Matthew 11:28 (AV)
Come¹ unto² Me,
all ye³ that labour⁴ and are heavy laden⁵,
and I will give you rest⁶.
¹) Come here, or come now
²) Towards, or near
³) Not in older manuscripts
⁴) Grow weary, tired, exhausted (with toil or burdens or grief), or to labor with wearisome effort, to toil (also of bodily labour)
⁵) To place a burden upon, to load. Metaphorically: to load one with a burden (of rites and unwarranted precepts)
⁶) Rest from weariness
From other translations:
Come to Me, all you who labor and are heavy-laden and overburdened, and I will cause you to rest. [I will ease and relieve and refresh your souls.] [AMP] Come to me, all who labor and are heavy laden, and I will give you rest. [ESV] Are you tired? Worn out? Burned out on religion? Come to me. Get away with me and you'll recover your life. I'll show you how to take a real rest. [MSB] Come unto me, all ye that labour and are heavy laden, and I will give you rest. [KJV] Come to Me, all who are weary and heavy-laden, and I will give you rest. [NASB] Come to me, all you who are weary and burdened, and I will give you rest. [NIV] Then Jesus said, "Come to me, all of you who are weary and carry heavy burdens, and I will give you rest. [NLT] Come to Me, all you who labor and are heavy laden, and I will give you rest. [NKJV]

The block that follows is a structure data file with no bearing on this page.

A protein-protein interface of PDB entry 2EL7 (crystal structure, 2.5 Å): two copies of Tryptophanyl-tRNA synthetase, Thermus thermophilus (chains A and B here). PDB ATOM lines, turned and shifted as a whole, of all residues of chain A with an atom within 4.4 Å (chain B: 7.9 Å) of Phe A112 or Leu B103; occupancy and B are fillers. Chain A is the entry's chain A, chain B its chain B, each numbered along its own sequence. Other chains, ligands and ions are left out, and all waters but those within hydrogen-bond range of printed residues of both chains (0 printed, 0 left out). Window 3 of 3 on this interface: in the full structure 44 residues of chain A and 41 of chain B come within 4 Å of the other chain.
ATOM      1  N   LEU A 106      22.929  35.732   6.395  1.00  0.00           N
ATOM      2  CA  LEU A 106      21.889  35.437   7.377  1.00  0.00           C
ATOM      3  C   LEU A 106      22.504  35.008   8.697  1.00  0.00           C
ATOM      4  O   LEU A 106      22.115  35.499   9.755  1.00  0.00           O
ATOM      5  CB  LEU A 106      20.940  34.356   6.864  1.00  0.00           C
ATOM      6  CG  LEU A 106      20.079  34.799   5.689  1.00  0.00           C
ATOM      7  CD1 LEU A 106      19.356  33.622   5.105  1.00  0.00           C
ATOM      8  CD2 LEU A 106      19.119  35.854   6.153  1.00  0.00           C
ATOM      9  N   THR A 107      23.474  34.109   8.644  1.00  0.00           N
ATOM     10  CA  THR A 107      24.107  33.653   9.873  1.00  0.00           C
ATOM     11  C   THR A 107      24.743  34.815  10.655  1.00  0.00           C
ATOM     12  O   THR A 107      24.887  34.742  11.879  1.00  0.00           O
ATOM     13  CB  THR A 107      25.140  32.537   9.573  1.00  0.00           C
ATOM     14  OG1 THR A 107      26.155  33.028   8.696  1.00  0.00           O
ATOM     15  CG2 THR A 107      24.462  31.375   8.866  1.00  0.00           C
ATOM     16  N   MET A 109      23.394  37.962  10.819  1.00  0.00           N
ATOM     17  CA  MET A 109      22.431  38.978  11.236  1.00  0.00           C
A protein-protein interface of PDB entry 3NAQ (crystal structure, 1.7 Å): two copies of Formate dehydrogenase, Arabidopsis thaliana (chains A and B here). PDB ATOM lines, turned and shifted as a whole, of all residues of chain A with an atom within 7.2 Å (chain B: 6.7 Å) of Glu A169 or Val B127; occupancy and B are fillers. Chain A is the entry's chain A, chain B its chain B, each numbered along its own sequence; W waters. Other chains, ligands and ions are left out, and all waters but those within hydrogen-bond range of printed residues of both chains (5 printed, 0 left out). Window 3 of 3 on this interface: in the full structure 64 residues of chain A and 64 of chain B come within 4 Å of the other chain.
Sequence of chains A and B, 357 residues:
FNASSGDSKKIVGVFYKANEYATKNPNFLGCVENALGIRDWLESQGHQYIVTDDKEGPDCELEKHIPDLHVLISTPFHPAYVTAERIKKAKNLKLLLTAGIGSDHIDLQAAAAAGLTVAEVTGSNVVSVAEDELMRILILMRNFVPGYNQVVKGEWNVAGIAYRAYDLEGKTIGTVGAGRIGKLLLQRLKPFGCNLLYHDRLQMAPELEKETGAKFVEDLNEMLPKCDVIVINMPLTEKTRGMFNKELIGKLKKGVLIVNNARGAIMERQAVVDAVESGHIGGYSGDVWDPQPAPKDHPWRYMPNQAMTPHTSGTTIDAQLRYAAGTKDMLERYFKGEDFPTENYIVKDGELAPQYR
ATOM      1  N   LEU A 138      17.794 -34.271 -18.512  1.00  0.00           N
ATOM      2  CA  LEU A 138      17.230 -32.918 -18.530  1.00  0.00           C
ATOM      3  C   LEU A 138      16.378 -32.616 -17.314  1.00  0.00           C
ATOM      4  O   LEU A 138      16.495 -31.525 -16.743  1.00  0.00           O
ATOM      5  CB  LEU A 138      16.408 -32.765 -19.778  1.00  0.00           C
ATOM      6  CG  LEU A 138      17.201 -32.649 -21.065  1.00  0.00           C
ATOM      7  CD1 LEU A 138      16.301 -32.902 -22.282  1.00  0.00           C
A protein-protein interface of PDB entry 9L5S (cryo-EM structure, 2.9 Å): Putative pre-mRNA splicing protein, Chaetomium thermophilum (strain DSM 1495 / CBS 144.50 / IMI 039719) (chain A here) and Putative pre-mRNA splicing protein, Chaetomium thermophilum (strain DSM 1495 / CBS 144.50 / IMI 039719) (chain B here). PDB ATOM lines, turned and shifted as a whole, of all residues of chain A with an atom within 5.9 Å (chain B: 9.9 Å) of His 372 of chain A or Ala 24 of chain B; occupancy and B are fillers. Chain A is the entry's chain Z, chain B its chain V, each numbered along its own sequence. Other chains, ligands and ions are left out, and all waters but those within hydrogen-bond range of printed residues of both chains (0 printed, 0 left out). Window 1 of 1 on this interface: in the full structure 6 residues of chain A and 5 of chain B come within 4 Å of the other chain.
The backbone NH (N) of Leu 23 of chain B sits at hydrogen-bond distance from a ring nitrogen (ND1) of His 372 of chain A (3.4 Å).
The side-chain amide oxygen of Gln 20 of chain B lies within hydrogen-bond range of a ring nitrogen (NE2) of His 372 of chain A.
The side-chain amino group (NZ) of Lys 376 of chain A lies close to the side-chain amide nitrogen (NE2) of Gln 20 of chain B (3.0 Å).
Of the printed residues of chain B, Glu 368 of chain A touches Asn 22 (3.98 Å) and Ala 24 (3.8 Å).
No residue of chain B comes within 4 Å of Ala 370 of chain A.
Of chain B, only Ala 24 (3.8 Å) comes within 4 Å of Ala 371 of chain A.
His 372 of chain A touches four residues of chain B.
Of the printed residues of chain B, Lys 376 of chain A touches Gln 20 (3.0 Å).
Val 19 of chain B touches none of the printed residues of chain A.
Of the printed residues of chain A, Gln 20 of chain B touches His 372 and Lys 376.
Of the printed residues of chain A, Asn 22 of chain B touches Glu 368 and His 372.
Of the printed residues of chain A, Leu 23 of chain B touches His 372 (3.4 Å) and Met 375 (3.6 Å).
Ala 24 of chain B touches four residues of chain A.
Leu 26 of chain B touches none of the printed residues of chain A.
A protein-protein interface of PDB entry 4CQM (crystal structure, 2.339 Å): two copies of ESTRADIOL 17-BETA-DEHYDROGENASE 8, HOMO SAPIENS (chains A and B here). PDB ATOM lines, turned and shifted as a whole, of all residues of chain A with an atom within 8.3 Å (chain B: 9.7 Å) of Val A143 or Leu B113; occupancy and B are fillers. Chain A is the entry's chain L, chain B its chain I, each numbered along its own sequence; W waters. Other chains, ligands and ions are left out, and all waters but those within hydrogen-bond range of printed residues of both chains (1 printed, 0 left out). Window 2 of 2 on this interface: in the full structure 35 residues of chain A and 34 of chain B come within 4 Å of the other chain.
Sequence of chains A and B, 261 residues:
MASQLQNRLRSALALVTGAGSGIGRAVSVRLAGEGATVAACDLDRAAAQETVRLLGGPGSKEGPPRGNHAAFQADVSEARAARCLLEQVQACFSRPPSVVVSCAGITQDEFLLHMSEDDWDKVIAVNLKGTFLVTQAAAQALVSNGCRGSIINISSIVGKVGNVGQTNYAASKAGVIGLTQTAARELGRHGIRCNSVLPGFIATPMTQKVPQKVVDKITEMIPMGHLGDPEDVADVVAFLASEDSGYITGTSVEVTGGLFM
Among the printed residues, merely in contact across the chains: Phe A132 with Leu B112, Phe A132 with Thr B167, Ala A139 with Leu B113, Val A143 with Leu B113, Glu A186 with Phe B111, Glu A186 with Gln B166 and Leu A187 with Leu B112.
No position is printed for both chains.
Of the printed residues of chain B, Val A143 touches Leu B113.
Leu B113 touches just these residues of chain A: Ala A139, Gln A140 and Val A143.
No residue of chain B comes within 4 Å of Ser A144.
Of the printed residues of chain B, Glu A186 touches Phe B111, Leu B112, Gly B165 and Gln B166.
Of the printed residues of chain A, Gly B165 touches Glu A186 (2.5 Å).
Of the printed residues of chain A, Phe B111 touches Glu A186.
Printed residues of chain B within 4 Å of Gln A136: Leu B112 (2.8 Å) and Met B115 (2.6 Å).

Now let us see what this verse is telling us.
Come unto me, all ye that labour and are heavy laden, and I will give you rest.
Words that are most welcome in this weary, groaning world!
Come unto me.
This is one of the sweetest passages in the New Testament. It shows the willingness of the Lord.
The kings of the earth and the great ones, are usually difficult of access, while Jesus is not only willing, but invites us, to come to him. Note how gracious is the invitation!
- It is the Lord who speaks.
- He invites to come to him.
- The invitation is to those who labor and are heavy laden.
He promises, to all these weary ones who come, rest.
The offer is not that of a man, but of the Divine Savior. Millions in all ages since can bear witness that the promise is sure.
A gentle and sweet invitation is here in the words “unto me” (Hither to Me)
All ye that labour and are heavy laden
In the words, “all ye that labour and are heavy laden” (All ye that toil and are burdened), the universal wretchedness of man is depicted, on both its sides: the active and the passive forms of it.
Labor and are heavy laden.
Feel heavily the burdens of life, of sin and sorrow.
Peace of soul.
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